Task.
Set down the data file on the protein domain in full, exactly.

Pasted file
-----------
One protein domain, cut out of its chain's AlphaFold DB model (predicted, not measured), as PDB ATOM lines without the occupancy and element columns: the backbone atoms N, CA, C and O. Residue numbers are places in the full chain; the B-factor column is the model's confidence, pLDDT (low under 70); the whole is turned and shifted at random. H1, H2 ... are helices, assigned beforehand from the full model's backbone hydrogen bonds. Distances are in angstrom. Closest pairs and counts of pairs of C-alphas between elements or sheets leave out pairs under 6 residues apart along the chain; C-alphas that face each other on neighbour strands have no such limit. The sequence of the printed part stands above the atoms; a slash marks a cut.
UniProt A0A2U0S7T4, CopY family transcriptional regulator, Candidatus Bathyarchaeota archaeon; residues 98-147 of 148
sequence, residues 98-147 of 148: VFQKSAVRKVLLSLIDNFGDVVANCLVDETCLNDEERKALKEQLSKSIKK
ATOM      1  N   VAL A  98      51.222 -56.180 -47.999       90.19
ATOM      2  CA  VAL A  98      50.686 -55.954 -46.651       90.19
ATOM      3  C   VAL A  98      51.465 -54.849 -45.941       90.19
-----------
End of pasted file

One protein domain, cut out of its chain's AlphaFold DB model (predicted, not measured), as PDB ATOM lines without the occupancy and element columns: the backbone atoms N, CA, C and O. Residue numbers are places in the full chain; the B-factor column is the model's confidence, pLDDT (low under 70); the whole is turned and shifted at random. H1, H2 ... are helices, assigned beforehand from the full model's backbone hydrogen bonds. Distances are in angstrom. Closest pairs and counts of pairs of C-alphas between elements or sheets leave out pairs under 6 residues apart along the chain; C-alphas that face each other on neighbour strands have no such limit. The sequence of the printed part stands above the atoms; a slash marks a cut.
UniProt A0A2U0S7T4, CopY family transcriptional regulator, Candidatus Bathyarchaeota archaeon; residues 98-147 of 148
sequence, residues 98-147 of 148: VFQKSAVRKVLLSLIDNFGDVVANCLVDETCLNDEERKALKEQLSKSIKK
ATOM      1  N   VAL A  98      51.222 -56.180 -47.999       90.19
ATOM      2  CA  VAL A  98      50.686 -55.954 -46.651       90.19
ATOM      3  C   VAL A  98      51.465 -54.849 -45.941       90.19